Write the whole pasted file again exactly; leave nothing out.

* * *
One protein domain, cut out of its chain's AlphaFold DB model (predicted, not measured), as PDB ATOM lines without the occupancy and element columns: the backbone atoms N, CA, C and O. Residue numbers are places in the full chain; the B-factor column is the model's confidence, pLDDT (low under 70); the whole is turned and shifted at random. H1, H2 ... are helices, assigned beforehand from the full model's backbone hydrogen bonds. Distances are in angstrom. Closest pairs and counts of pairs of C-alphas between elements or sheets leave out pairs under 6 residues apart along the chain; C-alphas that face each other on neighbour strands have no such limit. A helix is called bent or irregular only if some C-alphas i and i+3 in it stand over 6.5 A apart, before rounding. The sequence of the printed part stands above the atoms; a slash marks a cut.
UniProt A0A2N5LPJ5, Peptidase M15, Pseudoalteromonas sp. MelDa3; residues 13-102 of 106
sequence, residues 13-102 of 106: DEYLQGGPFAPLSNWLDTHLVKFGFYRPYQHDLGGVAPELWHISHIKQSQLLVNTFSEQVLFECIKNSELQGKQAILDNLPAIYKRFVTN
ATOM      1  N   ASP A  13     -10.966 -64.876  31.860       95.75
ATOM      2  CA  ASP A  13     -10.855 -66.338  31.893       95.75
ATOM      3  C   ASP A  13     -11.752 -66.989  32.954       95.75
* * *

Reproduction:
One protein domain, cut out of its chain's AlphaFold DB model (predicted, not measured), as PDB ATOM lines without the occupancy and element columns: the backbone atoms N, CA, C and O. Residue numbers are places in the full chain; the B-factor column is the model's confidence, pLDDT (low under 70); the whole is turned and shifted at random. H1, H2 ... are helices, assigned beforehand from the full model's backbone hydrogen bonds. Distances are in angstrom. Closest pairs and counts of pairs of C-alphas between elements or sheets leave out pairs under 6 residues apart along the chain; C-alphas that face each other on neighbour strands have no such limit. A helix is called bent or irregular only if some C-alphas i and i+3 in it stand over 6.5 A apart, before rounding. The sequence of the printed part stands above the atoms; a slash marks a cut.
UniProt A0A2N5LPJ5, Peptidase M15, Pseudoalteromonas sp. MelDa3; residues 13-102 of 106
sequence, residues 13-102 of 106: DEYLQGGPFAPLSNWLDTHLVKFGFYRPYQHDLGGVAPELWHISHIKQSQLLVNTFSEQVLFECIKNSELQGKQAILDNLPAIYKRFVTN
ATOM      1  N   ASP A  13     -10.966 -64.876  31.860       95.75
ATOM      2  CA  ASP A  13     -10.855 -66.338  31.893       95.75
ATOM      3  C   ASP A  13     -11.752 -66.989  32.954       95.75